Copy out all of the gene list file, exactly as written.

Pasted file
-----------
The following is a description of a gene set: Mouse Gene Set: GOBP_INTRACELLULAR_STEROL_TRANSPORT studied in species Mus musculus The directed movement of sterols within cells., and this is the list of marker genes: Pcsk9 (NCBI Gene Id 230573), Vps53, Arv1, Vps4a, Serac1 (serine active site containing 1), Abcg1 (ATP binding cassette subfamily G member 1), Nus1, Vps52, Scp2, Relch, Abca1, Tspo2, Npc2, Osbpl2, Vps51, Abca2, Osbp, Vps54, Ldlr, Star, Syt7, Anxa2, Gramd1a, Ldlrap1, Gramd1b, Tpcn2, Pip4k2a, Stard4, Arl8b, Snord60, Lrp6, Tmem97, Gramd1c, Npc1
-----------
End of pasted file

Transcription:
The following is a description of a gene set: Mouse Gene Set: GOBP_INTRACELLULAR_STEROL_TRANSPORT studied in species Mus musculus The directed movement of sterols within cells., and this is the list of marker genes: Pcsk9 (NCBI Gene Id 230573), Vps53, Arv1, Vps4a, Serac1 (serine active site containing 1), Abcg1 (ATP binding cassette subfamily G member 1), Nus1, Vps52, Scp2, Relch, Abca1, Tspo2, Npc2, Osbpl2, Vps51, Abca2, Osbp, Vps54, Ldlr, Star, Syt7, Anxa2, Gramd1a, Ldlrap1, Gramd1b, Tpcn2, Pip4k2a, Stard4, Arl8b, Snord60, Lrp6, Tmem97, Gramd1c, Npc1